Major Robinson, tribal member with architectural background is the Owner’s Representative, brought on board after contracts with DPS and Spectrum were terminated. Jackson Construction Group, Miles City, MT, a firm with successful reservation construction experience is now under contract as the new Construction Managers working under a new schedule and a fixed price budget.

As a first step, remediation work on Phase I is now underway, necessary McLean explained to correct deficiencies and finish uncompleted work.

“That includes some unexpected work and costs,” Robinson added.

Engineering tests showed that concrete footings were not poured under some of the bearing walls in the new construction and now must be built at an additional cost which the school must absorb and pay from funds other than Impact Aid. The roof is not under warranty because it was not installed by a certified roofing entity and also requires major repair.

“The good news is that we found these problems and will fix them. While failure of the walls and/or roof is not an immediate threat, it could be in the future when the building settles,” McLean said. “That is why we are re-routing students from that area as a safety precaution.”

Robert McLean (green vest) Chairman of Lame Deer School Board and Bill Parker, Lame Deer Schools Superintendent stood in front of construction rubble left on the school campus in May 2014. Removal was to have been completed in the fall of 2013. Photo by Clara Caufield / A Cheyenne Voice

Recently, the Lame Deer School Board approved construction subcontracts including one native-owned firm and will also approve all change orders, not the case in Phase 1. The School and Jackson Construction Group are committed to providing local and tribal employment on the project which pays Davis-Bacon wages.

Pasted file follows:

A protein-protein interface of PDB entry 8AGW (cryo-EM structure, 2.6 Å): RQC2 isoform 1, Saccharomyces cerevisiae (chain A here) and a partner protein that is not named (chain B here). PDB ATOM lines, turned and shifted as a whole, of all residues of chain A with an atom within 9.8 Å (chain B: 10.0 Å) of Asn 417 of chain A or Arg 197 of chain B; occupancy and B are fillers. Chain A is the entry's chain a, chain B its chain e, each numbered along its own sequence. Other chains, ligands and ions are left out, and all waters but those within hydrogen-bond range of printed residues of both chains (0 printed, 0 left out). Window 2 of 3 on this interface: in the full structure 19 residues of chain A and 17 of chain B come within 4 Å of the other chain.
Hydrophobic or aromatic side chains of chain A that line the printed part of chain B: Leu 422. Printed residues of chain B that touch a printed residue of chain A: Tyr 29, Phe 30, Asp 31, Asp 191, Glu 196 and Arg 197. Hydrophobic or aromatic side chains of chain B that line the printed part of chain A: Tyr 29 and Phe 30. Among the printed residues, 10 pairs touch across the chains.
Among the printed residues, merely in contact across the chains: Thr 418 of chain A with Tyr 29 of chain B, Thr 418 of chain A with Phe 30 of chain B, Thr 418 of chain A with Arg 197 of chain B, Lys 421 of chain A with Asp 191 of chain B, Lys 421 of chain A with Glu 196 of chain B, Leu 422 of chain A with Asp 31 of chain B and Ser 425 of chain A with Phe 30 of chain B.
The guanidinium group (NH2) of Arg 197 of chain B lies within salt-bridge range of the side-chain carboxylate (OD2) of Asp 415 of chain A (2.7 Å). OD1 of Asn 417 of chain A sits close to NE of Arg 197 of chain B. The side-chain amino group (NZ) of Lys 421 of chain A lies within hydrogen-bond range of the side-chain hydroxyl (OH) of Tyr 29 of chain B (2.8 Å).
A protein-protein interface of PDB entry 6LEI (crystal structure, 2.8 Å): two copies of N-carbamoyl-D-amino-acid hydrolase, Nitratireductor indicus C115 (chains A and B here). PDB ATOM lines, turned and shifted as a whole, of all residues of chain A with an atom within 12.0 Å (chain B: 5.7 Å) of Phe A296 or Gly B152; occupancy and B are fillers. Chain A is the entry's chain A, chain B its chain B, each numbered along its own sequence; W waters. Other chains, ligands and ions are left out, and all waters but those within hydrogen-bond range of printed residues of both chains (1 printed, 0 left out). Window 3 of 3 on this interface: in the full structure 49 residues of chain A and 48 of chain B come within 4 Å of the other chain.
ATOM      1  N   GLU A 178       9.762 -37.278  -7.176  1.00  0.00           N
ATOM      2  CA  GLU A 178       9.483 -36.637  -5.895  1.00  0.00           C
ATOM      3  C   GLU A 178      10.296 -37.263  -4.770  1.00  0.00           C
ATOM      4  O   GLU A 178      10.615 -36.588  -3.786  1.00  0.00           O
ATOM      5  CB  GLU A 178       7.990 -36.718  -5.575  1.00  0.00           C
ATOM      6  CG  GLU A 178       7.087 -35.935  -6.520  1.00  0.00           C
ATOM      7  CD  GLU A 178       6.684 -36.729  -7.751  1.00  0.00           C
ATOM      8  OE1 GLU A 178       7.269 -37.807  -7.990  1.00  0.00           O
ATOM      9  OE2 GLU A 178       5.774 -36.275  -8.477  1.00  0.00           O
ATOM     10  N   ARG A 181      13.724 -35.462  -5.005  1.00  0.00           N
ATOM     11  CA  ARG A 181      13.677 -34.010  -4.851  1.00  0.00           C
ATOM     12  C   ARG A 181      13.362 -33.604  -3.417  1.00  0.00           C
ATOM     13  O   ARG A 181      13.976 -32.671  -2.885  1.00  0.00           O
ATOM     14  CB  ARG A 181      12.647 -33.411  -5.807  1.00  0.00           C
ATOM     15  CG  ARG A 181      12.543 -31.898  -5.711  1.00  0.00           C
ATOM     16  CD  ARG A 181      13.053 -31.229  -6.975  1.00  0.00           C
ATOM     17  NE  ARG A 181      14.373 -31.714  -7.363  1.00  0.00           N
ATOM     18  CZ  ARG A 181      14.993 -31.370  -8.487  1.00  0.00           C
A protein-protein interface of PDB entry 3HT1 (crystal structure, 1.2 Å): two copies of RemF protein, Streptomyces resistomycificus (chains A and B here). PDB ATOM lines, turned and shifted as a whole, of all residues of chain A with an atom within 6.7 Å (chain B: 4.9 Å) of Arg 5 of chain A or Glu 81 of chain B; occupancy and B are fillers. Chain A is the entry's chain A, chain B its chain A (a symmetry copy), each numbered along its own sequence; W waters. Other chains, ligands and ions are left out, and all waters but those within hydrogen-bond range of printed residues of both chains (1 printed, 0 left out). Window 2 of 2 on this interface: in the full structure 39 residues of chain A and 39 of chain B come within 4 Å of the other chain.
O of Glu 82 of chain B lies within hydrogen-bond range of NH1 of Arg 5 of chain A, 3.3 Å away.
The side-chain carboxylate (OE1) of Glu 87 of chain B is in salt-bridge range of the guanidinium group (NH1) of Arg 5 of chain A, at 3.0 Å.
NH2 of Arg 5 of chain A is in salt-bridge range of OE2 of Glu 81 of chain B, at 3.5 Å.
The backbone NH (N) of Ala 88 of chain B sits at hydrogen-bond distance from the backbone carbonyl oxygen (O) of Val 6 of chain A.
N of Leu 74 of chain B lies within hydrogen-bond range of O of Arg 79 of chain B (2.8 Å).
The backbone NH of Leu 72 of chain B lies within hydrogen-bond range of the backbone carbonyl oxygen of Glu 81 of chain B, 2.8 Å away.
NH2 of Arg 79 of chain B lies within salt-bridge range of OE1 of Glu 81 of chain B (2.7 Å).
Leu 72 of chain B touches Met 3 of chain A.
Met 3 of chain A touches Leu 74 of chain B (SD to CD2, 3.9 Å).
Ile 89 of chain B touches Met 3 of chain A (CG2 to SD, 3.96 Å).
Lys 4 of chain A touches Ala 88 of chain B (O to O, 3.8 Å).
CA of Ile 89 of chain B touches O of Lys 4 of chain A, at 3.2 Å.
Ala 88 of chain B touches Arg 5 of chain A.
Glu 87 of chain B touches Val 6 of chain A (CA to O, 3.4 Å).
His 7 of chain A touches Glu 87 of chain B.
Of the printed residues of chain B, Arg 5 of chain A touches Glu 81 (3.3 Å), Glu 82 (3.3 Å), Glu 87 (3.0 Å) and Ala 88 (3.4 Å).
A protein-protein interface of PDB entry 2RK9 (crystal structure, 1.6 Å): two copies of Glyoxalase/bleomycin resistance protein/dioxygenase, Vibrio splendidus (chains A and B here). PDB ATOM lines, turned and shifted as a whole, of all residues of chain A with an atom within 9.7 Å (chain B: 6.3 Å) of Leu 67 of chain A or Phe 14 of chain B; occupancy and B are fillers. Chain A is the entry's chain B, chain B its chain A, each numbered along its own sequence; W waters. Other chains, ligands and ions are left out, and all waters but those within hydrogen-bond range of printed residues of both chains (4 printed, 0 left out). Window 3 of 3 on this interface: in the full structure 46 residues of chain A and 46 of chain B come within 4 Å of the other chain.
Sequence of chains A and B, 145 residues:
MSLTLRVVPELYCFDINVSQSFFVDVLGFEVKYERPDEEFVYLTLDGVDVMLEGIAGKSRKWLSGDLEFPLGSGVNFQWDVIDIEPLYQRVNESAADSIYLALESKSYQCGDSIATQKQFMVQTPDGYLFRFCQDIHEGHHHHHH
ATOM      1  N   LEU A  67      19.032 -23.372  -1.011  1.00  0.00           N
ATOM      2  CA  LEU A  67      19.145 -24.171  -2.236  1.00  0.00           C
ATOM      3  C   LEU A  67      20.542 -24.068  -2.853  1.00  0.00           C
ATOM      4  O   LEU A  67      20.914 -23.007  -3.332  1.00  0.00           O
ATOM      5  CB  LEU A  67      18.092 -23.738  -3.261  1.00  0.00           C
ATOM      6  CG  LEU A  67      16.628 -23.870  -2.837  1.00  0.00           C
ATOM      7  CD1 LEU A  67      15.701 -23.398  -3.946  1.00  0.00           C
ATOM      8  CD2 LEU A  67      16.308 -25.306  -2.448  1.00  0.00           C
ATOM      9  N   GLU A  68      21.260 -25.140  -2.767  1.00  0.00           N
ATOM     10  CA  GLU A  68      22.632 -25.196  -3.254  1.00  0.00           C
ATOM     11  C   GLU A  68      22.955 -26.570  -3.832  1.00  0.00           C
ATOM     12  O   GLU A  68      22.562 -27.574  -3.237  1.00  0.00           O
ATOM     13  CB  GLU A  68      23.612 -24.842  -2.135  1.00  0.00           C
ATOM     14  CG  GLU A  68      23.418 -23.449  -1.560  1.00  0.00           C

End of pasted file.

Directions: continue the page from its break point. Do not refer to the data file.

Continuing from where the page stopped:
Dan Arnold, Jackson Superintendent said “We want to keep money in the local community, hiring locals, especially tribal members.”

Locals have already been hired and Robinson encourages interested workers to contact him directly. Located on state land, the project is not subject tribal employment law, but Robinson says the school is working cooperatively with the Tribal Employment Rights Office.

The School is still $3 million short to complete the entire project, not entirely sure where that money will come from, mill levies not a realistic option for its limited tax base. One option is new market tax credits, used by other reservation public schools, including Pine Ridge. The first effort at getting those was not successful, but officials are optimistic when another round of tax credits is issued in June.

“This project is well worth the investment,” Parker said.

Parker is also encouraged after a recent lobbying trip to Washington, D.C. The Impact Aid Discretionary Construction Grant Program, a competitive process seems ideally suited for the Lame Deer School project. Parker also said the Montana Congressional delegation still strongly supports the project and recognizes the responsible actions that the Board and Administration have taken to address problems related to the construction. If there is community interest, Parker said, a public meeting involving the architect, contractor, School Board, Robinson and other key parties can be arranged to answer public concerns and questions about the project.

(Clara Caufield can be reached at

Related Stories
Clara Caufield: New Northern Cheyenne school still needs work (9/23)
Native Sun News: Northern Cheyenne school still isn't finished (5/27) Copyright permission Native Sun News

Join the Conversation